LambdaControl - Hardware Files
This repository contains design and hardware related files for my DIY MIDI controller project LambdaControl.
I designed and build LambdaControl for my upcoming live performance and decided to release all components under open source licenses, such that other artists can use my project as they like.
A complete documentation of the project can be found on my website.
LambdaControl is based on the MIDIbox project, which provides a complete solution for basic tasks like reading analog and digital inputs (faders, knobs and encoders). However, the RGB button matrix of LambdaControl, which works like the matrix of a Novation Launchpad, required a complete custom development.
LambdaControl consists of the following parts: components from the MIDIbox project for the basic I/O and USB MIDI connection, separate microcontroller which controls the RGB matrix, and a MIDI Remote Script that connects the controller with Ableton Live over USB. Additionally, I created this repository for the hardware parts like the RGB button matrix PCB or the 3D printable case.
This folder contains the vector drawing for the faceplate of LambdaControl. I manufactured the faceplate with a professional laser cutter at the Fab Lab Aachen out of 3mm acrylic glass. This drawing is especially designed for my used linear/rotary potentiometers and encoders, such that adjustments would be needed if you want to use other components. I have chosen rotary potentiometers and encoders that are mounted to the faceplate with a nut, since this provides a really strong connection. The linear potentiometers are connected to the faceplate with a screw.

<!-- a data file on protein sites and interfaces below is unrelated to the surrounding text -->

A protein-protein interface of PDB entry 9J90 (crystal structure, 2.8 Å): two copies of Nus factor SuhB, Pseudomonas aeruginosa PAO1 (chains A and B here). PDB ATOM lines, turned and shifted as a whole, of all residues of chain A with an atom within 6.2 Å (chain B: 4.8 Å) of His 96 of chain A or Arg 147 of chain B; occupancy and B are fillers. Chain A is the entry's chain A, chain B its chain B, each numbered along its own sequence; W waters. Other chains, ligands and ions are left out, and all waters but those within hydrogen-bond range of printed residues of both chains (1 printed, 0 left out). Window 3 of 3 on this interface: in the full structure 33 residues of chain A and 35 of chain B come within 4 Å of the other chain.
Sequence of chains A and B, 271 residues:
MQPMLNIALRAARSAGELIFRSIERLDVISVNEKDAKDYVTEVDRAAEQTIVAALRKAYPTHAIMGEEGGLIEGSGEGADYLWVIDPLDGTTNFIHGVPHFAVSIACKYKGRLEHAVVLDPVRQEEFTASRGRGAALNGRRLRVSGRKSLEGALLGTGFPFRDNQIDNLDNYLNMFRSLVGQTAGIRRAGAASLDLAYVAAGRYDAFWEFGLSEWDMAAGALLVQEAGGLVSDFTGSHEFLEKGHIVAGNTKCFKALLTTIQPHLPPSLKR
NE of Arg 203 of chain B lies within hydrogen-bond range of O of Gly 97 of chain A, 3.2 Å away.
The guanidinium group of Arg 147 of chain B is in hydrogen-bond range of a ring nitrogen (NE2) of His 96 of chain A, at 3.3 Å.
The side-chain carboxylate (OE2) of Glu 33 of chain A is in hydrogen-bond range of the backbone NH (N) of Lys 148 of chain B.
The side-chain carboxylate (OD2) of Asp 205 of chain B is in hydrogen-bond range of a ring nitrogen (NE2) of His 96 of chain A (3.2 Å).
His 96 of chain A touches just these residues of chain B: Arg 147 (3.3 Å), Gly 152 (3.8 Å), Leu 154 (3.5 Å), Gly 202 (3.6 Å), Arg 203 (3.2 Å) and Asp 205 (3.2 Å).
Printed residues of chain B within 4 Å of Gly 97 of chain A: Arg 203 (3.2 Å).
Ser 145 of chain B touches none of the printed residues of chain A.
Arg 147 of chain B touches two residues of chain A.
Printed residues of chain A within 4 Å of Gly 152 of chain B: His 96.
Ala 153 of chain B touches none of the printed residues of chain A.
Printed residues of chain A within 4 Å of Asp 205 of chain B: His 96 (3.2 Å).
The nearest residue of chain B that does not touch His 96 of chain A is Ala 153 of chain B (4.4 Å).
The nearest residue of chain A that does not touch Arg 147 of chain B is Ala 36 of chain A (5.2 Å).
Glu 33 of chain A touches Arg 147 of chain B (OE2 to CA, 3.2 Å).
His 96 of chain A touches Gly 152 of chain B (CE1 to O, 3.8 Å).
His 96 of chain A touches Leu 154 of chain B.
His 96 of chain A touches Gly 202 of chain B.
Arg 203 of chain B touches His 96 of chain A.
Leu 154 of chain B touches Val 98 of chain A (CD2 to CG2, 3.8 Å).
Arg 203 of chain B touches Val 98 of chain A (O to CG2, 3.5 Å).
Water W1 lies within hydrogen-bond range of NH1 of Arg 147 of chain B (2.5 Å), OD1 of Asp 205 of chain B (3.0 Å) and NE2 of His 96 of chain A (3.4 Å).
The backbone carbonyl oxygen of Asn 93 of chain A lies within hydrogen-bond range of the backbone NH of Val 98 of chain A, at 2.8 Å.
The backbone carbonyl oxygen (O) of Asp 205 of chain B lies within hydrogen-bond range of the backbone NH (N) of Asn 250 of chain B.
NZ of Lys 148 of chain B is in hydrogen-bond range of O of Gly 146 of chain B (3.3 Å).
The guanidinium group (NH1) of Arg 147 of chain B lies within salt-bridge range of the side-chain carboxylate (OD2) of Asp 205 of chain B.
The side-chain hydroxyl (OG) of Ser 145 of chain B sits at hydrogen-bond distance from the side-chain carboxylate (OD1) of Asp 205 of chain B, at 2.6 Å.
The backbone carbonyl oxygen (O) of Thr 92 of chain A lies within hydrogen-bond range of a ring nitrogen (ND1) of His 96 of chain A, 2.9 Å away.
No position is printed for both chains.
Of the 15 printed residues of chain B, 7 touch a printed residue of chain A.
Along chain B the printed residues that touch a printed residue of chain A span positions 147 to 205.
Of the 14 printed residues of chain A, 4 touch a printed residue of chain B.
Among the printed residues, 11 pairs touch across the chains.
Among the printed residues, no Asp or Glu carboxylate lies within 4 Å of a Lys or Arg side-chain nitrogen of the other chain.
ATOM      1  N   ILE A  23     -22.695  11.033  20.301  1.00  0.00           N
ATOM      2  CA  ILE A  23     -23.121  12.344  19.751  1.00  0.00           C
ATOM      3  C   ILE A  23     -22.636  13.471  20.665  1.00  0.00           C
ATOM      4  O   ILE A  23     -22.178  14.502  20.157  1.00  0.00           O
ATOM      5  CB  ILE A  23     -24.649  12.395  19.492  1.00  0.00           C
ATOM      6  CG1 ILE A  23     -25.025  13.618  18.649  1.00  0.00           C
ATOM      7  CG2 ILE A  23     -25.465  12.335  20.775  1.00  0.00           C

Button Matrix PCB
This folder contains the PCB that I designed for the RGB button matrix of LambdaControl. The button pads that I used for the matrix are from Sparkfun, such that I also used parts from their Sparkfun Eagle Library to design the PCB.
The matrix consists of 60 pads (10 columns, 6 rows). Every pad contains a 5mm RGB LED for the feedback and contacts to detect button presses. Connecting all this LEDs and buttons directly would require to much I/O pins, such that the PCB is designed for multiplexing. Multiplexing dramatically reduces the necessary I/O pins by connecting the pads in a matrix, such that the microcontroller can frequently iterate over the pins for the columns and rows to detect button presses and turn the LEDs on. More information about the implementation of the multiplexing can be found in the documentation.
Since I recently started with 3D printing as a new hobby, I decided to build the case of LambdaControl by using a 3D printer. The case has a dimension of 416.4mm x 276.4mm and was designed with Fusion 360. Every standard FDM 3D printer should be able to print the case. I printed mine in PLA. The only problem is the large size of the case, since most printer can normally just print objects with a maximal size of 215mm x 215mm. Therefore, I cut the case into six parts that can be printed separately. The solid connection between the parts is achieved by tongue and groove joints in the walls and bottom (thanks to my friend Henning for the tip).
Moreover, the case contains several mounting points for the different parts of LambdaControl like the faceplate or the PCBs. These mounting points are implemented by standard brass injection molding inserts that allow to securely attach the PCBs to the case.
Button Pad Spacer
This folder contains the 3D model of the Button Pad Spacer that I designed to clamp the Sparkfun button pads onto my button matrix PCB.
The Faceplate, Case, and Button Pad Spacers are licensed under the MIT license. The Button Matrix PCB is licensed under the Creative Commons ShareAlike 4.0 International license, since it is based on parts from the Sparkfun Eagle Libary.
2017 - LambdaTon (Sascha Schmerling)